GLOSS: the program

From early experiments, I discovered that no single system of tokenising and parsing an input document would work in a sufficiently efficient way for all documents, or indeed for all parts of a single document. For example, a section of a document may be presented as:

Thus processing the document involves one or more modes of processing and the way the input document is broken into tokens is therefore modular in the sense of being based on one or more modes of operation. Moreover, because of the variety of types of input documents likely to be required, this modularity should not be hard-wired into the processing program but must be presented externally as a configuration file or files for each particular type of document being parsed. Hence the concept of a Modular Vocabulary (MV) central to the GLOSS system.

The GLOSS program itself is a command-line JAVA application that reads a configuration or MV file that defines the vocabularies for the transformation, and then transforms a plain text input file into a marked-up XML output file.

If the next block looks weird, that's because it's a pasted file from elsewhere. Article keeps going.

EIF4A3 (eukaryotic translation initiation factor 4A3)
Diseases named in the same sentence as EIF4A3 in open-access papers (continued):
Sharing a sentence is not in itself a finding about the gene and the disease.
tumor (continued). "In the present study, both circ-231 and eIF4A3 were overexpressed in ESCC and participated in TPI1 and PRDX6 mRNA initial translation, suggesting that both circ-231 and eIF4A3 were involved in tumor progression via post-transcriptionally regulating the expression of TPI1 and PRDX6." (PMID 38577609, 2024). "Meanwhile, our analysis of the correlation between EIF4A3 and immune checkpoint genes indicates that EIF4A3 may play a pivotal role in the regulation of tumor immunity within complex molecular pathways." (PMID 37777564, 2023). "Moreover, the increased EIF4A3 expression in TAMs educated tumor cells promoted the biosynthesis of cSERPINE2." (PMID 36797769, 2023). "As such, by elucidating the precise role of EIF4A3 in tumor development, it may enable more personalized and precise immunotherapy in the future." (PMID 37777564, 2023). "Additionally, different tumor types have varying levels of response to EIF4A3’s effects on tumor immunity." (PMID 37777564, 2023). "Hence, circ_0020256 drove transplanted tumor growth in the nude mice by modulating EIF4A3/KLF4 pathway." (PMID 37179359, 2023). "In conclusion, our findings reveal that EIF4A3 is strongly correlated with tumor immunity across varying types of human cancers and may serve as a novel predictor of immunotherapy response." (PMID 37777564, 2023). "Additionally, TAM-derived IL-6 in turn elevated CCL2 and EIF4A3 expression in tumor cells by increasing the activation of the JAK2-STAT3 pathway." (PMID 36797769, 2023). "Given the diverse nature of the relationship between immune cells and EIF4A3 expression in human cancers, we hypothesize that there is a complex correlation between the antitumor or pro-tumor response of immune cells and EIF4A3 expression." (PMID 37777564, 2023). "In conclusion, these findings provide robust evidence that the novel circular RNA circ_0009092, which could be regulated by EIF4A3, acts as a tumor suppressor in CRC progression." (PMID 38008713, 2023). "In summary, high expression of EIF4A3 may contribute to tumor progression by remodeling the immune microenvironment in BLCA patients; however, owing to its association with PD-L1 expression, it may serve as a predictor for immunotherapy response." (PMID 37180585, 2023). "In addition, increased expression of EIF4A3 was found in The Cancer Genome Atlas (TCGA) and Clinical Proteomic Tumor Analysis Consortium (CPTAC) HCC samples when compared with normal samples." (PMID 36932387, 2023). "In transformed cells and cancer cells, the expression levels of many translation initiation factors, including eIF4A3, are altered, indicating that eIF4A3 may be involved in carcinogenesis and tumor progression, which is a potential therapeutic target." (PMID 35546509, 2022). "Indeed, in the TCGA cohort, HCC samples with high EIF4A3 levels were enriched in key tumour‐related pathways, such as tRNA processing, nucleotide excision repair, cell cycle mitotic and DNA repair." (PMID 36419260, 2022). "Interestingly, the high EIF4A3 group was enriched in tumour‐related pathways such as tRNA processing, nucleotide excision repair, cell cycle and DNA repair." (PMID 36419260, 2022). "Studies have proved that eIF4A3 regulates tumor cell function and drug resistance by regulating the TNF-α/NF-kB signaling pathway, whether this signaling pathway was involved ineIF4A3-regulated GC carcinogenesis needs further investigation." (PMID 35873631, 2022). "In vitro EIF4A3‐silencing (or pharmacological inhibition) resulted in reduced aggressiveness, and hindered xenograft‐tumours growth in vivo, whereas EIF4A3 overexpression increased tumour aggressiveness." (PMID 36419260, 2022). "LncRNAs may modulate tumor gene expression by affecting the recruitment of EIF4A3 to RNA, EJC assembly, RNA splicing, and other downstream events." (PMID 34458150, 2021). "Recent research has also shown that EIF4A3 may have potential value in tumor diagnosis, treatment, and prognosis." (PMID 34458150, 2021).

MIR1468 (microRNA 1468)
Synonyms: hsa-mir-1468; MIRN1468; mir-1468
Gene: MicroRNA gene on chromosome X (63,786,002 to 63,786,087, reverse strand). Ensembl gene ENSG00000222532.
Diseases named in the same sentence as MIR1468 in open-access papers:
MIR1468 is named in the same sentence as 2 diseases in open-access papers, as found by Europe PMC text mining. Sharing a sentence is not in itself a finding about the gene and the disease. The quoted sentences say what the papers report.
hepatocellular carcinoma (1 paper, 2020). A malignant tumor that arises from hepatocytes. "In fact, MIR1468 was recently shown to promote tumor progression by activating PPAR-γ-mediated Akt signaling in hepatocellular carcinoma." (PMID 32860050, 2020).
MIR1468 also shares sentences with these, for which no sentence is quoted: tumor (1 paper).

The external configuration files or MV files are also written in XML and work in a way reminiscent of XSLT. GLOSS uses the file extension .mv for such files. In fact to enable the maximum possible re-use of code, MV files usually include sets of modes from various other files, and the the file extension .modes is used in GLOSS to denote a set of modes, i.e., an file to be included from a MV file.

The text input and XML output files may have any names you wish, but by convention an input file for GLOSS should have suffix .gloss and the rest of the filename should indicate the resulting output file name, so file.xml.gloss is a file created with a text editor which when processed produces the xml file file.xml. On operating systems which only allow a single dot in filenames I propose filenames such as file_xml.gloss are used instead.

This page is copyright. Web page design and creation by GLOSS.